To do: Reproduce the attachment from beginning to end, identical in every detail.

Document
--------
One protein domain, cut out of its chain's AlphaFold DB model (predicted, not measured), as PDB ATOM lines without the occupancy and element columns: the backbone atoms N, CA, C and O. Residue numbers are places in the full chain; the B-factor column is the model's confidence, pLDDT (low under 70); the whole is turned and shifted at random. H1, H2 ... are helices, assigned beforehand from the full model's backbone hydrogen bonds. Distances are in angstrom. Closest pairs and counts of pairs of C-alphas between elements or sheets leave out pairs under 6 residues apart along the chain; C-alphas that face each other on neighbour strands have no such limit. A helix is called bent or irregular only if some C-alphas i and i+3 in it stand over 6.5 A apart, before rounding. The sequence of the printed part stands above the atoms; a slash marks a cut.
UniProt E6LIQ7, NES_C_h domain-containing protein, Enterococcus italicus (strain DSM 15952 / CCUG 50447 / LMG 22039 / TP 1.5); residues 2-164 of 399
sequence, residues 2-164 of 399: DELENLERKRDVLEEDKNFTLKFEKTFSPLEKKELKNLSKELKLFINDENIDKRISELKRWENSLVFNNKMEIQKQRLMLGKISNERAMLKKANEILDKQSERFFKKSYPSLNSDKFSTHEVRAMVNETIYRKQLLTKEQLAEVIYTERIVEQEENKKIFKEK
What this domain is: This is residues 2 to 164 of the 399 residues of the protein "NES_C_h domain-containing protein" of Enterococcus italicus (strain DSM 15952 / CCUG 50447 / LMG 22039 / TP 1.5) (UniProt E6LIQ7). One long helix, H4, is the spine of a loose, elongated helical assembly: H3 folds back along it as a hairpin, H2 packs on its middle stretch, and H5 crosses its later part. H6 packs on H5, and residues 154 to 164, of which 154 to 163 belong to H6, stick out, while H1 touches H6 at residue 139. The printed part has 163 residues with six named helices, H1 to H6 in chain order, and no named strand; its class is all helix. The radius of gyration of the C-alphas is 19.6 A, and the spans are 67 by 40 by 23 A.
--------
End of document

One protein domain, cut out of its chain's AlphaFold DB model (predicted, not measured), as PDB ATOM lines without the occupancy and element columns: the backbone atoms N, CA, C and O. Residue numbers are places in the full chain; the B-factor column is the model's confidence, pLDDT (low under 70); the whole is turned and shifted at random. H1, H2 ... are helices, assigned beforehand from the full model's backbone hydrogen bonds. Distances are in angstrom. Closest pairs and counts of pairs of C-alphas between elements or sheets leave out pairs under 6 residues apart along the chain; C-alphas that face each other on neighbour strands have no such limit. A helix is called bent or irregular only if some C-alphas i and i+3 in it stand over 6.5 A apart, before rounding. The sequence of the printed part stands above the atoms; a slash marks a cut.
UniProt E6LIQ7, NES_C_h domain-containing protein, Enterococcus italicus (strain DSM 15952 / CCUG 50447 / LMG 22039 / TP 1.5); residues 2-164 of 399
sequence, residues 2-164 of 399: DELENLERKRDVLEEDKNFTLKFEKTFSPLEKKELKNLSKELKLFINDENIDKRISELKRWENSLVFNNKMEIQKQRLMLGKISNERAMLKKANEILDKQSERFFKKSYPSLNSDKFSTHEVRAMVNETIYRKQLLTKEQLAEVIYTERIVEQEENKKIFKEK
What this domain is: This is residues 2 to 164 of the 399 residues of the protein "NES_C_h domain-containing protein" of Enterococcus italicus (strain DSM 15952 / CCUG 50447 / LMG 22039 / TP 1.5) (UniProt E6LIQ7). One long helix, H4, is the spine of a loose, elongated helical assembly: H3 folds back along it as a hairpin, H2 packs on its middle stretch, and H5 crosses its later part. H6 packs on H5, and residues 154 to 164, of which 154 to 163 belong to H6, stick out, while H1 touches H6 at residue 139. The printed part has 163 residues with six named helices, H1 to H6 in chain order, and no named strand; its class is all helix. The radius of gyration of the C-alphas is 19.6 A, and the spans are 67 by 40 by 23 A.